ABSTRACT This paper discusses on the life cycle of the silkworm, two main types of silk. It also shows how silk is associated with ancient Chinese culture for clothing, writing on silk and Silk Road. Silk was very important in ancient Chinese culture as it brought a lot of improvements to the Chinese more especially through the Silk Roads which brought beneficial effects to the people living along the Silk Road which spread to all people. Keywords: Silkworm, Silk, Culture, Silk Road.
INTRODUCTIONSilk is strong materials composed of thin and a continuous strand called fibers that was discovered by man and acquired from plants which is produced by silkworms. The mostly known silk is known as mulberry silkworm. It discharges the fluid state as single filament by a caterpillar known as silkworm which is used for spinning of silk, Silk has only four stages in its whole life which include eggs, silkworm larvae, pupa and moth but man interferes in its life cycle to make more silk within a short period that is used for various purposes such as commercial goals.
THE LIFE CYCLE OF SILKWORMThe life cycle of silkworms begins when the female moth lays eggs and after some days each egg becomes a silkworm larva that eats mulberry plants and grows bigger the larva spins a cocoon of silk threads around itself inside the cocoon the larva changes into a pupa, and the pupa changes into a moth, the moth comes out of the cocoon then the adult moths mate with each other, and the life circle begins again.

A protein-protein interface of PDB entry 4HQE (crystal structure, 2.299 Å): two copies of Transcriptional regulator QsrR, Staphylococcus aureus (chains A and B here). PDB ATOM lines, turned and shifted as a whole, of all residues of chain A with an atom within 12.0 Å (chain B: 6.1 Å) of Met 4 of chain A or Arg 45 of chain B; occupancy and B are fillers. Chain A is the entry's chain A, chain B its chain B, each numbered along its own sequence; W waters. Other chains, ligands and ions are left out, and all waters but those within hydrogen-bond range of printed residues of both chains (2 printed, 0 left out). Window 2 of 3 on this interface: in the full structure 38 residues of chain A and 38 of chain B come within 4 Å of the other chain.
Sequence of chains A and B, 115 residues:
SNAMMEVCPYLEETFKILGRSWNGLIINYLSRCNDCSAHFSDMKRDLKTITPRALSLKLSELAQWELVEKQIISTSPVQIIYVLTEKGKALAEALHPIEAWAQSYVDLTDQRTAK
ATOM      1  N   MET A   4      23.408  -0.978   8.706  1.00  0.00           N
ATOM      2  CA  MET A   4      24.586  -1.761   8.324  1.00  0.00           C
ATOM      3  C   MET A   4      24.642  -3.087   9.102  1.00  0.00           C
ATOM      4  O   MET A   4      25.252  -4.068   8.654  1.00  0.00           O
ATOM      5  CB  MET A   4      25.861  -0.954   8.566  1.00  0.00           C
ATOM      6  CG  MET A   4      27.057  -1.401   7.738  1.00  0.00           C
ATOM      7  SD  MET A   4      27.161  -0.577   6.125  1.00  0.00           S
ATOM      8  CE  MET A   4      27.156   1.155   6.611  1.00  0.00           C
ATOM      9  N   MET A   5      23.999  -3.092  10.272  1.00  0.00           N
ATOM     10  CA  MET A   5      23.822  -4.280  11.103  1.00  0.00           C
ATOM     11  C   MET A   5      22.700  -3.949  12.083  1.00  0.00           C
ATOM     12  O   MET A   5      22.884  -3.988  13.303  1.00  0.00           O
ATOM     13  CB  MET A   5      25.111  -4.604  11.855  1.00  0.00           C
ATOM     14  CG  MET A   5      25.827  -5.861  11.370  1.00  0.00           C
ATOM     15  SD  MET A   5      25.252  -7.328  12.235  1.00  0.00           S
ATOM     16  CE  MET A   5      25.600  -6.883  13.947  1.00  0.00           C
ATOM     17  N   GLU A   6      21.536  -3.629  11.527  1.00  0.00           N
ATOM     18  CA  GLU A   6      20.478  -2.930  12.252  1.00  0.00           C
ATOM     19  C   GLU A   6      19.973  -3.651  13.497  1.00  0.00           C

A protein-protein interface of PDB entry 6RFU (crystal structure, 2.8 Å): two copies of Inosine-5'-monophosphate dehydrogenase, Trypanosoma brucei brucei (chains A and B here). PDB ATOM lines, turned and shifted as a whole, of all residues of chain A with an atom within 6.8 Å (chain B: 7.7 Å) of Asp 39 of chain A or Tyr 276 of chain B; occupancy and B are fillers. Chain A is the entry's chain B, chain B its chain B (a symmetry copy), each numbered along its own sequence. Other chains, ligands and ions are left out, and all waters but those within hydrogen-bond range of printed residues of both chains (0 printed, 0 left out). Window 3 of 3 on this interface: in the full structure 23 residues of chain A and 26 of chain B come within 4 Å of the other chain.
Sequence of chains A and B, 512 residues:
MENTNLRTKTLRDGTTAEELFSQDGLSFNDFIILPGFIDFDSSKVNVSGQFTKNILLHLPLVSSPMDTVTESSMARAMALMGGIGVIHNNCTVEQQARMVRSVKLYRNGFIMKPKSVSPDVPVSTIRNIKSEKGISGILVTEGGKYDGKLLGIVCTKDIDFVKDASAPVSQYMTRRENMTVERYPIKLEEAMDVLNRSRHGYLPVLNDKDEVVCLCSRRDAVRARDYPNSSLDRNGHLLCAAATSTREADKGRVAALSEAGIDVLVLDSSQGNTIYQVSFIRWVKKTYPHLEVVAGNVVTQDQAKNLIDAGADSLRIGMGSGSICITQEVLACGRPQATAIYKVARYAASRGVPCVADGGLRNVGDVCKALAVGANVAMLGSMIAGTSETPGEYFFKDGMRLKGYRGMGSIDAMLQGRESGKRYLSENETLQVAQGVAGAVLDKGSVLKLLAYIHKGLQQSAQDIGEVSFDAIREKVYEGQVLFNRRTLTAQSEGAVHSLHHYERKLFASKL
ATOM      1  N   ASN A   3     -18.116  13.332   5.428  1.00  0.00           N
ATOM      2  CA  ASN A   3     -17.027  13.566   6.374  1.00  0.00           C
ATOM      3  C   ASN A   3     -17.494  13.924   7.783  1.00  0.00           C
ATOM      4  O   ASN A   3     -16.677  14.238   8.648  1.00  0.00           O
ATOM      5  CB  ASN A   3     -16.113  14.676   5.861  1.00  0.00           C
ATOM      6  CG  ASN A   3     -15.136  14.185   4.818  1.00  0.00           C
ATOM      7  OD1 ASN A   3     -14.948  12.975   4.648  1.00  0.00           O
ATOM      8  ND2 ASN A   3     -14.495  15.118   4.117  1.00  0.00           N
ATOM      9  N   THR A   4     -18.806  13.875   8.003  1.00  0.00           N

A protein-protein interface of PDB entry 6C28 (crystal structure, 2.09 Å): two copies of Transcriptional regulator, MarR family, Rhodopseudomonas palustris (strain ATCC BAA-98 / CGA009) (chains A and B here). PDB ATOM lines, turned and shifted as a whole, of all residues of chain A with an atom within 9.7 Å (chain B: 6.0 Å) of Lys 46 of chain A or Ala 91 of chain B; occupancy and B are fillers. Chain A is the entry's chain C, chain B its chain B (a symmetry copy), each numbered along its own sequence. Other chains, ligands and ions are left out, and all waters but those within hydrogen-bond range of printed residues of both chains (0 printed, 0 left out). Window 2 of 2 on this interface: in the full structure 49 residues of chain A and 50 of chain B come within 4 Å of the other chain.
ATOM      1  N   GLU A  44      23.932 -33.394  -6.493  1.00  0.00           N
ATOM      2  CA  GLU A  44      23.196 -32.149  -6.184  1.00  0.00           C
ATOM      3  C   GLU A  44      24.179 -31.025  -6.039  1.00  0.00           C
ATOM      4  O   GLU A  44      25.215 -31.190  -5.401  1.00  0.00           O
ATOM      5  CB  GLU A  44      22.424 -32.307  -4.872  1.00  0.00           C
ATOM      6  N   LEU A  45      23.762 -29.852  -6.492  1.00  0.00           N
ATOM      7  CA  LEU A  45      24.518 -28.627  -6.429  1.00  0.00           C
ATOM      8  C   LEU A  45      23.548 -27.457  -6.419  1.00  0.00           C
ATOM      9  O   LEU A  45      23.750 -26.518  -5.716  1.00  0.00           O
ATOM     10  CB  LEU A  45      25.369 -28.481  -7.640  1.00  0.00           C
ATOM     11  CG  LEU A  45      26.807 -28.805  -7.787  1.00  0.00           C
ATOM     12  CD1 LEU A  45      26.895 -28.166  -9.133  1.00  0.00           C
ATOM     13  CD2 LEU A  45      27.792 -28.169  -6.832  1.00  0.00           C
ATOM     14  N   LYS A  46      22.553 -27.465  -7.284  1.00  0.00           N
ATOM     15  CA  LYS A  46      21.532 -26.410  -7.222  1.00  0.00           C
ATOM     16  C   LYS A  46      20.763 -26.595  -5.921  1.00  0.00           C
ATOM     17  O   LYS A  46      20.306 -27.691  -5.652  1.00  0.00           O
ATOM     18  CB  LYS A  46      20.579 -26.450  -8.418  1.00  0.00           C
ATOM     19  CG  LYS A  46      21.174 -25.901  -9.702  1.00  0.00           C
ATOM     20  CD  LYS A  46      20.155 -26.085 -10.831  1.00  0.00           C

The large number of silk comes from a deliberate production process, known as sericulture that extends over all stages of production, in the sericulture the life cycle of silkworms depends on temperature, the higher the temperature the higher the life cycle of silkworms will be reduced and many silks will be produced in accordance to the care that is given to them. TYPES OF SILKThere are mainly two types of silk which includes mulberry and non-mulberry silk. Mulberry silk is mostly used in silk production because of its availability .other types that don’t feed on mulberry leaves are known as non-mulberry silks.Mulberry silk: This type of silk is produced by the Bombyx mori silkworms which are fed from the mulberry plant thus its name, the silk threads produced by Bombyx Mori silkworms is white or yellowish. Mulberry silk is the most essential and contributes as much as 90 percent of world productionNon- Mulberry silk: It include all other types of silks that are solely not fed on the mulberry plants, the most known economically Non-mulberry silk include Tasar silk produced by the worm called Tasar silk in which the silk threads are brown colored It is mostly found in India, China and Sri Lanka, Eric silk this type of silk mainly feeds on castor plants to produce a white or brick-red silk popularly known as Eri silk, Muga silk this type of silk produces golden-yellow silk thread which is very attractive and strong.Figure 01: Different types of silkSILK IN ANCIENT CHINESE CULTURESilk is one of the developments in ancient China that brought a lot of contributions to the development of China. In ancient times, Chinese used silk in many ways such as decorations, clothing and it was even used as currency and a reward. Silk became very important and due to that silk factories were established for more silk production and due to that it was traded to other countries for more advantages.Silk Road The Silk Road was an ancient trading route) that came about during the Han Dynasty (207 BCE”220 CE) when the silk production had reached high technical level. The Han dynasty expanded the Central Asian section of the trade routes around 114 BCE through the research and operation of the Chinese imperial envoy Zhang Qian as directed by the Emperor. Silk road consist of both the land Silk Route divided into three main routes in the territory of China (North Route of Tianshan Mountain, North Route of Western China and South Route of Western China) and Marine Silk Route with three main navigations of the Maritime Silk Route (East Route from China to Korea and Japan, South Route from China to Southeast Asia, West Route from China to South Asia, Arabia and East African coastal countries). Silk Road was essential in Chinese culture because Economically, It helped china in trading with the west, east and Europe, and due to that the Chinese were able to trade their goods and made money hence economic development to the Chinese and due to that different technologies were introduced such as gun powder, paper making and many other.Culturally, it introduced more cultures to the people living along the Silk Road and later it extended to other people that are not living near the Silk Road. Some cultures that were introduced through Silk Road include dancing, the ways of dressing and many art works.Socially, new ways to communicate to the people were brought whereby various languages were introduced in the process of making the trade effective and different belief were brought forward through the Silk Road which include Islam, Buddhism and Christianity.Silk Clothing China is the first nation that recognised silk production. The idea of silk arose from the queen named Leizu around the year 2696 BC the wife of Yellow Emperor who was having her tea under the mulberry tree, when a cocoon suddenly fell into her hot tea from the mulberry plant and unraveled producing silk threads around itself that when she discovered that the cocoon was made of long threads that were both soft and strong Leizu then discovered how to combine the silk fibers into a thread and hence the disclosure of silk. The wealthy and the poor dressed quite differently, the people of higher status like high ranking officials; member of the emperors’ court wore clothes made of silk. The silk cloth was valued in Ancient china, wearing silk was an important status symbol and due to that only the noble class were allowed to use silk cloth. Merchants and peasants were not allowed to wear silk, it was even used as money during some Ancient Chinese dynasties.Silk was used to make clothing which was valued in ancient Chinese culture, the wealthy and the poor dressed quite differently, the people of higher status wore clothes made of silk and the lower class were not allowed to wear silk, later silk spread through Chinese culture and then to many countries around the world were able to wear silk clothes.Silk as Writing Materialin ancient China silk was considered as writing material, from the Warring States Period (475-221 B.C.) silk was much lighter and could be cut in desired shapes and sizes and be folded easily, the better to be kept and carried than other previous writing materials such as wood slips and bamboo though it was very expensive. During the Tang Dynasty (618-907 B. C),it was normal to weave the lines into plain white silk to be used exclusively for writings which were mainly for educational purposes and handing down knowledge to the future generations.First the Chinese were writing on wooden plates which were very heavy to carry and not comfortable and it was also very cheap compared to other writing materials in ancient china because of its availability in all most all parts of china and it was sized according to the need it depended on how long the writings had to be, then later on they started writing on silks which was more useful than wooden plates and after using silk for some time Chinese invented paper which was less expensive than silk.